Scholarly (critical) consensus is that The Letter of Aristeas is "unhistorical". It only seems to be taken at face value (more or less) by those who are predisposed to the idea of the Bible being inspired by God.
The Letter of Aristeas strikes me as being yet another fine work of propaganda, but one that provides valuable insight into the Ptolemaic takeover of the Jerusalem cult. An major element of that change of command would have been gaining control over (and an understanding of) the essential writings of the cult, which entailed a concerted translation and teaching effort. The release of 100,000 Jewish captives appears to have been a part of the payment for that effort.
The nobility of Jerusalem (families associated with the priesthood) really had no choice but to cooperate with their new Ptolemaic
"patrons", but The Letter of Aristeas indicates that they did negotiate certain "gifts" for that cooperation. With that in mind, I think the letter takes on a very important historical nature.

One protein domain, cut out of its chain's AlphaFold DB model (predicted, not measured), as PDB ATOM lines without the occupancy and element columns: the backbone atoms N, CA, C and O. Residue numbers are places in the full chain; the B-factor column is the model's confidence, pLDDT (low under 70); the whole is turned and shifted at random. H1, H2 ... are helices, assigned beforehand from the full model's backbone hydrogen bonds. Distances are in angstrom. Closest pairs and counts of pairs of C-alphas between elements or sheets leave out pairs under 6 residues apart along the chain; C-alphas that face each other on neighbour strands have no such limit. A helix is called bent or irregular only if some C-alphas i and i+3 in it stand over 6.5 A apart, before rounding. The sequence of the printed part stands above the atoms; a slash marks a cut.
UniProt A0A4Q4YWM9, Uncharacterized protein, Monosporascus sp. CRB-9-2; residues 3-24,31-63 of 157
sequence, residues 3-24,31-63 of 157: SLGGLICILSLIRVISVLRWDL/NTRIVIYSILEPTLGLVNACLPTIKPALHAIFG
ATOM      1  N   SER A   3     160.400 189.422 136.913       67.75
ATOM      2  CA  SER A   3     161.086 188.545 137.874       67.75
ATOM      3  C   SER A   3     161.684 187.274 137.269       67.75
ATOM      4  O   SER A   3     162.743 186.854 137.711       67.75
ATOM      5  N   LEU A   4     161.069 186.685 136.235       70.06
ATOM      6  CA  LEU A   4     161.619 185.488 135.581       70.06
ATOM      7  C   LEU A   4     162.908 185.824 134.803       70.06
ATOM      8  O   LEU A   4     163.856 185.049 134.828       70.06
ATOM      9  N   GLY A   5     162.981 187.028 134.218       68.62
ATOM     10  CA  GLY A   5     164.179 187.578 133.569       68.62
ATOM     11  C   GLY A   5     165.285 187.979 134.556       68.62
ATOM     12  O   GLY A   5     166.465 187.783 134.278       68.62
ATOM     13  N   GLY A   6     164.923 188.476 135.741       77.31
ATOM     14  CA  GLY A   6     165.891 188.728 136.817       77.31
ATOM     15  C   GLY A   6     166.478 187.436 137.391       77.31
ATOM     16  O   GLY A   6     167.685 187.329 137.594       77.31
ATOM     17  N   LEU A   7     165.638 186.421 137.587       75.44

Rather than being depicted as a traumatic event, the takeover is celebrated as something miraculous. Quite ingenious! And quite reminiscent of the Zadokites' own earlier takeover of Jerusalem. To wit, they were a group of dispossessed royals faced with starting over in an unimportant backwater of the Persian Empire. Instead of bemoaning that fate, it is described in Ezra and Nehemiah as a wonder of God's mercy and goodness - a fathomless honor and mandate to "rebuild" THE temple of Jehovah in "Jerusalem"! Although this Jerusalem did possess an ancient cult site associated with Geb and Osiris, it could still be said that the Zadokites created a holy mountain out of a mole hill.
Responses To This Message
© Charles N. Pope, US Library of Congress. All rights reserved.